Once a film wraps and shooting and editing is complete, there’s still one essential step left in the filmmaking and in many ways, music videos have come full circle. Originally a tool for music marketing and music promotion, how have music videos evolved over the years? With the onset of YouTube, the explosion of social media and the resulting globalisation, what ways did the industry adapt? How has the internet changed music videos?
Origins of music videos
The music video industry can be divided into the ‘Pre-MTV’ and ‘Post-MTV’ periods. In the 60s and 70s, music videos replaced the need for bands to travel from city to city playing live shows to promote their new music. It also served to promote ticket sales for the live shows themselves.
When MTV hit our screens in the early 1980s, music videos started to evolve into something a bit different. Singers became performers and entertainers. Synchronized one-dimensional dancing videos turned into high-production-value short movies. Immersive audio and video experience are what artists started to offer through music videos to their listeners. The video was about the visual representation of the music.
“My idea was to make this short film with conversation … I like having a beginning and a middle and an ending, which would follow a story”
In the 1980s and the 1990s, the revenue generated from the sale of albums and concert tickets was the primary source of income for music creators and producers. But the music programming industry witnessed a dip in sales during the early 90s. MTV shifted its focus from music shows to reality shows and thus ended the golden period of the 24-hour music channel.
Rise of Youtube
Things changed in 2005 when the American video-sharing website YouTube made its debut. For a while, the quality of the music video itself was still driving and determining the level of engagement, viral effect and rising number of views. Less concerned with the artistic nature of a video, but more the ‘stickiness’ of its content – similar in many ways to pop music. Catchy dance routines and humorous concepts helped to drive popularity.
We’ve reached a time when anybody can create and upload a video, viewers are becoming used to a certain level of ‘YouTube quality’. The visuals are once again less important – the music video is being used primarily for music promotion and fanbase engagement.
Impact of the digital age
The world of branding and advertising seeped into music videos. And it helped music producers to generate an alternate source of revenue. Brands also immensely benefited from it as they realized the reach of music artists and their videos. With more brands and artists maximizing revenue on their videos, new technology in video making is taking over.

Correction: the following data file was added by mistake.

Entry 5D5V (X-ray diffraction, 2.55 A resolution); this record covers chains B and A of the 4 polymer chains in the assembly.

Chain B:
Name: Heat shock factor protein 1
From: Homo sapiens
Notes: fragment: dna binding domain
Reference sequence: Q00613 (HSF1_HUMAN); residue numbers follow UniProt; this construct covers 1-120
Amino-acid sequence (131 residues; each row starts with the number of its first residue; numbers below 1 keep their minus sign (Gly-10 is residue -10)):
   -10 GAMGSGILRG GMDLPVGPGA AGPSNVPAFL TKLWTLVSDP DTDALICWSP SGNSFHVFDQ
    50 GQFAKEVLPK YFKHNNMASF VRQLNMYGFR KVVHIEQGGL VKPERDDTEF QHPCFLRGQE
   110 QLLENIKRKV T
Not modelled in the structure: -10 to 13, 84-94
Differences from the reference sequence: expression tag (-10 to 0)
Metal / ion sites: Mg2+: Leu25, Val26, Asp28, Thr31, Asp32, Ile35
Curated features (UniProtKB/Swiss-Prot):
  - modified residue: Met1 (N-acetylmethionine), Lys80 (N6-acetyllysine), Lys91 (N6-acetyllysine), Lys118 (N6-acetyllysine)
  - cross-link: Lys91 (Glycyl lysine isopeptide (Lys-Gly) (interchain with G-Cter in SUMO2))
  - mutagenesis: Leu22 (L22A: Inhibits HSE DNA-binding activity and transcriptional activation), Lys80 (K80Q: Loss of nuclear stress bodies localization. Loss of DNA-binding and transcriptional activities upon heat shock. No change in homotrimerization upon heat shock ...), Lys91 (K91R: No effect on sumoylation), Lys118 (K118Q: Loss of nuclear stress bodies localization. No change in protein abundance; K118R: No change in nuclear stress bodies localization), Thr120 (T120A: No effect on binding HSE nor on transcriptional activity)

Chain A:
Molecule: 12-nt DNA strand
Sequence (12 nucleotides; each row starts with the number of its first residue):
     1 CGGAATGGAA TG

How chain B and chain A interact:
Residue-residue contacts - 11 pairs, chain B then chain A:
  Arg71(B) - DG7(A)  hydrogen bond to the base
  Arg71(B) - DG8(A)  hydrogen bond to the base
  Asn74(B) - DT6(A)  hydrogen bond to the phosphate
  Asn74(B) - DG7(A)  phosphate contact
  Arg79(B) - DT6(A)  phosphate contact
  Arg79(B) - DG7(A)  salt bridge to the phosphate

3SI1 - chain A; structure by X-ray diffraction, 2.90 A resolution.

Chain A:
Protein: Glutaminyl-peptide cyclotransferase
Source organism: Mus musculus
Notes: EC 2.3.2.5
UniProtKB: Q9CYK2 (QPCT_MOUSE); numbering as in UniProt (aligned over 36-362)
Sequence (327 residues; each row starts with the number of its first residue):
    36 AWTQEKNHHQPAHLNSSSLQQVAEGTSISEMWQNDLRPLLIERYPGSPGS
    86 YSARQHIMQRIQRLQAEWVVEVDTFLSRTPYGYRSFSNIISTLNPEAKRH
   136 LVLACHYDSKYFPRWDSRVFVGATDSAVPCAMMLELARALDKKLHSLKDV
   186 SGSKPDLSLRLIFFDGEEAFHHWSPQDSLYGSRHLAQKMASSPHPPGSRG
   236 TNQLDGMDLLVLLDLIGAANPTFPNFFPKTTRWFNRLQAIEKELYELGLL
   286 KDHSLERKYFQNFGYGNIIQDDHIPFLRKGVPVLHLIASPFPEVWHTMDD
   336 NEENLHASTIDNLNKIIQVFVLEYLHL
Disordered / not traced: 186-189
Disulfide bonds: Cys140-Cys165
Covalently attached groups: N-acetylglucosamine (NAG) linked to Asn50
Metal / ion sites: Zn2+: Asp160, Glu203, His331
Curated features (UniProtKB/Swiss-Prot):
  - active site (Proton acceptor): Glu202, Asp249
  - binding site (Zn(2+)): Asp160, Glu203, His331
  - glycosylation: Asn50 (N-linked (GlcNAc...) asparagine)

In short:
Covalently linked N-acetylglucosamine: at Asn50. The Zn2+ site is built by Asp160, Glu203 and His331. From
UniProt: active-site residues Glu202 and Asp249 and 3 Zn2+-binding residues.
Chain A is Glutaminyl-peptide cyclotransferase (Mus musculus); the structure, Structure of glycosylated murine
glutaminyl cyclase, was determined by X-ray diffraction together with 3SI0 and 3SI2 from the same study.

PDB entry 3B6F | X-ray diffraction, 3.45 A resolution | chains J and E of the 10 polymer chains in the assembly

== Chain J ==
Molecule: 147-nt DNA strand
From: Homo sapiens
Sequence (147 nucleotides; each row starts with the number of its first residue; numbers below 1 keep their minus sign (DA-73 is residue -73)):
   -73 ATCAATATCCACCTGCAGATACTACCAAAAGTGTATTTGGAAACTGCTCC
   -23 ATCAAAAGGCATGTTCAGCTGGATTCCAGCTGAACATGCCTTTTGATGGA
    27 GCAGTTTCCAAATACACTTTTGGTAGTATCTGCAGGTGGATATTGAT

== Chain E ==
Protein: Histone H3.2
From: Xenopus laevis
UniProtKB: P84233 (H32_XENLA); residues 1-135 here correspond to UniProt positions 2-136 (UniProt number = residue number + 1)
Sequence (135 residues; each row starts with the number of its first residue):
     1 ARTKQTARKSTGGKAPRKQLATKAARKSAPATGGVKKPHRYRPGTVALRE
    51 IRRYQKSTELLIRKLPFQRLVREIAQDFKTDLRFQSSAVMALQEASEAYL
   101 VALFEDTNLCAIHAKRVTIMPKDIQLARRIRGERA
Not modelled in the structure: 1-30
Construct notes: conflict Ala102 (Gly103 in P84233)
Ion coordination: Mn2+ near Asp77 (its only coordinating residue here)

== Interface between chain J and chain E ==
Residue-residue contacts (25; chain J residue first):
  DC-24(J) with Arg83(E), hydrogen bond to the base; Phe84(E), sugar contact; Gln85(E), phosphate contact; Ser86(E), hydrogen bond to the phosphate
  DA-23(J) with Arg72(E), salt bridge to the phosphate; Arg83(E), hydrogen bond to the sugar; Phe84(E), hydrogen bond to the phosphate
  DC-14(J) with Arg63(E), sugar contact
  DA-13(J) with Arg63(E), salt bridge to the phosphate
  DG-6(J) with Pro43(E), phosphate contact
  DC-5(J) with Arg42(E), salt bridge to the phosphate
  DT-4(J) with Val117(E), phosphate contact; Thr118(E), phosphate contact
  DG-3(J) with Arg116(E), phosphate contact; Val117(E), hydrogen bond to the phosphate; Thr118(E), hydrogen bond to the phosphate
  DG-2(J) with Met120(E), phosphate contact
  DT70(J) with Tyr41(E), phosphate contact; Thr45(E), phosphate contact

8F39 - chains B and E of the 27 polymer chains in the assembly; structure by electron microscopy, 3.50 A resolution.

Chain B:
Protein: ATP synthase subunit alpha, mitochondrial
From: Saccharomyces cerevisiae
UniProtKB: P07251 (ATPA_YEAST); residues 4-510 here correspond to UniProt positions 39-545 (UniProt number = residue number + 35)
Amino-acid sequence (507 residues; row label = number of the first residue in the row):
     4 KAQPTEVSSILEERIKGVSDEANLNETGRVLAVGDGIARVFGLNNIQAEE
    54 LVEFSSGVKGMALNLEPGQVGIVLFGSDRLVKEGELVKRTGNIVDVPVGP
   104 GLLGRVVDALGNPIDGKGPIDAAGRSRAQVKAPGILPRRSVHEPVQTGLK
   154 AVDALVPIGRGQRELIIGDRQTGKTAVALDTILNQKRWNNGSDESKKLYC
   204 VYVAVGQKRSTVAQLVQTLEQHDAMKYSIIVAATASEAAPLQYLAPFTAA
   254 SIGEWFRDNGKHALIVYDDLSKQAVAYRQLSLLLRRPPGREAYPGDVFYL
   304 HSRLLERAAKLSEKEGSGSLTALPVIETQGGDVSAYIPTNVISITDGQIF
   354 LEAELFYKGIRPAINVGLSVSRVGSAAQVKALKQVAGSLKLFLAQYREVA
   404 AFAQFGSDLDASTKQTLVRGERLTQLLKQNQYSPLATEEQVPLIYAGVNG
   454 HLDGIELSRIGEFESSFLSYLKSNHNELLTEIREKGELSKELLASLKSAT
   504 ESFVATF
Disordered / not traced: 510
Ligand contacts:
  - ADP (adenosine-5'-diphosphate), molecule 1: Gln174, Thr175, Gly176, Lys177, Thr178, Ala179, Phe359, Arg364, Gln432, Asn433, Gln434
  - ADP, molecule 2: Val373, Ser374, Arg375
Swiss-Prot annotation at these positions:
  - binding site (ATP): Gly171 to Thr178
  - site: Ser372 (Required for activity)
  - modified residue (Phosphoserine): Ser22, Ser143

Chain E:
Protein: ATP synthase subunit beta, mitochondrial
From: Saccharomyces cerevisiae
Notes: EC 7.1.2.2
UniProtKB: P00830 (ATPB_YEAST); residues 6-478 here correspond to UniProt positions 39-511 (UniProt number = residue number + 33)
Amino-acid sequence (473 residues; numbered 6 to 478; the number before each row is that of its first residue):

The next curve of growth in the music video industry life cycle became visible in the last five years due to the advent of social media and technology. The moulds of conventional collaboration between an artist and a brand are getting broken every day. And what’s growing in its place is an environment that thrives on creativity, smart use of technology, commentary on culture and rich visual language.
A decade ago it would have been impossible to imagine that a tech product can be advertised by showing the ‘experience’ and not necessarily the product. But GoPro did it by creating a 360-degree music video and promoting it via a hugely popular music performer The Weeknd. Earlier, the music and the artists were at the centre stage and product placement was secondary and seamless. The problem starts when brands are not seamlessly infused or have no place within the story and therefore, stick out like a sore thumb.
Emphasis should be placed on inserting brands into videos only where relevant. And it can only happen when performers value their brand more than the endorsements. Technology allows experimenting, getting creative and creating an interactive experience; so there’s no room for lazy storytelling. The focus should be on understanding partnerships, endorsements, and placements.
The world moves much faster today than it did at the dawn of the music industry. Technology has been instrumental in that evolution. No one would dispute the fact that the Internet has changed the music industry into being almost unrecognizable from the industry of the past.
Are you in need of a music video? Contact us at firstname.lastname@example.org and we’ll tell you more about our approach.